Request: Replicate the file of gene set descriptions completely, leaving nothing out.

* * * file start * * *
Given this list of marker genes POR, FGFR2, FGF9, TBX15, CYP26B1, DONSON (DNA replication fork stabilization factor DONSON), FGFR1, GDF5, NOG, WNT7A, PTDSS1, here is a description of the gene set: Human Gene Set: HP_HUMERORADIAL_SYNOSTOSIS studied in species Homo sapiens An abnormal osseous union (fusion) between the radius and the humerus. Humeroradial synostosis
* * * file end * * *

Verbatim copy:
Given this list of marker genes POR, FGFR2, FGF9, TBX15, CYP26B1, DONSON (DNA replication fork stabilization factor DONSON), FGFR1, GDF5, NOG, WNT7A, PTDSS1, here is a description of the gene set: Human Gene Set: HP_HUMERORADIAL_SYNOSTOSIS studied in species Homo sapiens An abnormal osseous union (fusion) between the radius and the humerus. Humeroradial synostosis